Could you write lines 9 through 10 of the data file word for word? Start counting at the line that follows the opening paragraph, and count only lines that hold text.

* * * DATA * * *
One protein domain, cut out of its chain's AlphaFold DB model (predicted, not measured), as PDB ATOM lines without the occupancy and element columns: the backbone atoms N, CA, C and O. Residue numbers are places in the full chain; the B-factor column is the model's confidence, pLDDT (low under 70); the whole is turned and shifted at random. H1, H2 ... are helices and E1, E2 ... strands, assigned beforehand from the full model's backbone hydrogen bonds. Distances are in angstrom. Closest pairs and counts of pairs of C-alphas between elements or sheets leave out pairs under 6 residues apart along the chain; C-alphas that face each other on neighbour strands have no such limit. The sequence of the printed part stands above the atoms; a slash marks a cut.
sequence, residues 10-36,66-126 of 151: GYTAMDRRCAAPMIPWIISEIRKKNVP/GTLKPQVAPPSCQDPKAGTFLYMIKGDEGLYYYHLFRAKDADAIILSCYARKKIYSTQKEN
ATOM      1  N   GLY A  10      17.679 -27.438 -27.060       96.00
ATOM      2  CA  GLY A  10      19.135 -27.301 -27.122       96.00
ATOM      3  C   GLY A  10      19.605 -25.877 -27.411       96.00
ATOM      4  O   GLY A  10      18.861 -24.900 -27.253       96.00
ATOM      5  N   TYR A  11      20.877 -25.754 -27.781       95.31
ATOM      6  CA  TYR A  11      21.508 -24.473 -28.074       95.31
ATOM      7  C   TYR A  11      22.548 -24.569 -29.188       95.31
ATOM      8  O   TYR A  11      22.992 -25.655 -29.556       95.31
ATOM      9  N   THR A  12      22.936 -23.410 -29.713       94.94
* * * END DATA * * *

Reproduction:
ATOM      8  O   TYR A  11      22.992 -25.655 -29.556       95.31
ATOM      9  N   THR A  12      22.936 -23.410 -29.713       94.94